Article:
Whitmer: Legislature needs to OK $370M for childcare as more residents to restart in-person work

State ready to vaccinate 12-15 year olds if CDC approves

Michigan Manufacturing Association President John Walsh and Gov. Gretchen Whitmer | Whitmer office photo

With COVID cases in Michigan receding and vaccinations increasing, Gov. Gretchen Whitmer is calling on the GOP-led Legislature to work with her to pass $370 million to help in providing childcare for workers heading back to in-person work. 

Whitmer announced earlier this week the state reached the milestone of 55% of residents 16 and up having at least one dose of the vaccine “sometime” between Sunday and Monday. That milestone means that on May 24, workers can return to offices, per her vaccination-based reopening plan. 

She said Wednesday that residents could have a “sense of hope” with the increase in vaccinations and reduction in new cases of coronavirus. 

As of Tuesday, Michigan had almost 870,000 total cases and more than 18,000 deaths, but the pace of new cases is on the downturn after the state led the nation at points last month.

Michigan Manufacturing Association President John Walsh, a former Republican lawmaker, joined Whitmer for the press conference to praise those who have gotten the vaccine and encourage more “Michiganians” to do the same. He noted the planned May 24 return to work was “an indication of our progress in the fight against the virus.”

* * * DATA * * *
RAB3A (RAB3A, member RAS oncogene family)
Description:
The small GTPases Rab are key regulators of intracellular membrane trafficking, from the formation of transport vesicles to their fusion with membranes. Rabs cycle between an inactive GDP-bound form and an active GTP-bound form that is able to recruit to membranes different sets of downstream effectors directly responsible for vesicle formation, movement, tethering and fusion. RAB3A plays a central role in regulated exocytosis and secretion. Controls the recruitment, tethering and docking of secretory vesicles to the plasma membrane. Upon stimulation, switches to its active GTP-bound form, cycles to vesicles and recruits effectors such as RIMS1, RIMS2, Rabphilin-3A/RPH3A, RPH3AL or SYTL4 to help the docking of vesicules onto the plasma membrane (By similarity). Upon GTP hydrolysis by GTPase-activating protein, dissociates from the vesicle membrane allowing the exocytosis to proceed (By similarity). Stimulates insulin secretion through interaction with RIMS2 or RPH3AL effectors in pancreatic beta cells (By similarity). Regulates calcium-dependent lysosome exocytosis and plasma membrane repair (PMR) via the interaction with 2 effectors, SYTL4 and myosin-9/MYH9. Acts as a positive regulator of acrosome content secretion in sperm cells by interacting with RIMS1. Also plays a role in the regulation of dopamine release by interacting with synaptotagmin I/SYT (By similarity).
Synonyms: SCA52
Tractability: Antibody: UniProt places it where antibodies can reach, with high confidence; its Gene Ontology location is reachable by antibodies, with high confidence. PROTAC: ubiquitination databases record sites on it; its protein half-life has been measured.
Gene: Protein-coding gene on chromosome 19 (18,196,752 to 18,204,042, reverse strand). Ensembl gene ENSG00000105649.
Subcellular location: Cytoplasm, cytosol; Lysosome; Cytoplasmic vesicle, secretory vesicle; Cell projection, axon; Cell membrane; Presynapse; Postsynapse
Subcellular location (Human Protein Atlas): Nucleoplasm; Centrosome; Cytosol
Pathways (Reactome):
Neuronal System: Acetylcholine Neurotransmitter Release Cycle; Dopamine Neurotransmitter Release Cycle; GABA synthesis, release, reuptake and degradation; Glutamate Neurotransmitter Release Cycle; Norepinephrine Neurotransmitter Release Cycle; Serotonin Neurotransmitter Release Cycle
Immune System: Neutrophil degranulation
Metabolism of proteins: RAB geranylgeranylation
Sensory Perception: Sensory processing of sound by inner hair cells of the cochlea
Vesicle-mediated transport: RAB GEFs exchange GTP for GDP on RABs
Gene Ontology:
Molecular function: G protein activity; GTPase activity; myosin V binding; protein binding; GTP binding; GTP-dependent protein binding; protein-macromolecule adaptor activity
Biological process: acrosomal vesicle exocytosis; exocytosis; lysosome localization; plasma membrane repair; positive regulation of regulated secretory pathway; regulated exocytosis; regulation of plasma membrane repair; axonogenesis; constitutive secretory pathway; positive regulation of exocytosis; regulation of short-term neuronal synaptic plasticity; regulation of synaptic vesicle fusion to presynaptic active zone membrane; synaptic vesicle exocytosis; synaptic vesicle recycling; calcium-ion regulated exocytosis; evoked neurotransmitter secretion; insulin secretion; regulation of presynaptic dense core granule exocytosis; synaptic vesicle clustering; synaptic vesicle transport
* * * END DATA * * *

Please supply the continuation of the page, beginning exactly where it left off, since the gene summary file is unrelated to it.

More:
But as more workers make the move to shift from home offices to the regular office, Walsh and Whitmer said childcare was going to be a stumbling block. 

55% of Michiganders have had their 1st COVID shot

“Childcare is a critical component of getting back to work,” Whitmer said. 

Whitmer held her press conference hours before the U.S. Centers for Disease Control and Prevention (CDC) advisory panel on vaccinations is expected to approve the use of the Pfizer vaccine in 12 to 15 year olds. The Food and Drug Administration (FDA) approved the use on Monday, but the CDC panel has the final approval. 

If, as expected, the CDC OKs the younger age bracket, Whitmer said the state is ready to immediately expand vaccination opportunities to them. 

Dr. Joneigh Khaldun, the state’s chief medical officer, said youth vaccination was an essential tool in fighting the ongoing pandemic and moving the state back to normal. She said vaccinating younger residents would result in less disruption to school attendance, sporting activities and social events.

State officials expect the state will soon reach the next milestone in the process of undoing pandemic restrictions. That milestone will hit two weeks after 60% of Michiganders 16 and older have had at least one dose of the vaccine. When that happens, Whitmer said, the state will be able to lift restaurant and bar curfews, as well as lift the cap on attendance at places such as the gym. Officials put the marker two weeks after the dosing goals are met to allow those persons vaccinated to reach full immune response. 

FDA green lights Pfizer vaccine for kids 12-15, with CDC still to act

Whitmer also took the opportunity to slap back at the Michigan Republican Party press conference that occurred after her news conference where officials attacked her for a trip she took to Florida a month ago. That trip, she said, was to take care of her sick father. Republicans have criticized the trip, which Whitmer said was over a weekend, as well as her use of a private plane to get to Florida. 

She noted that when she was running for governor she spoke often about balancing caring for her family — whether attending to her dying mother or being a mother to her daughters — with work responsibilities. 

“If someone thinks I wouldn’t be checking in on a sick family member, they’re not paying attention to who I am,” she said.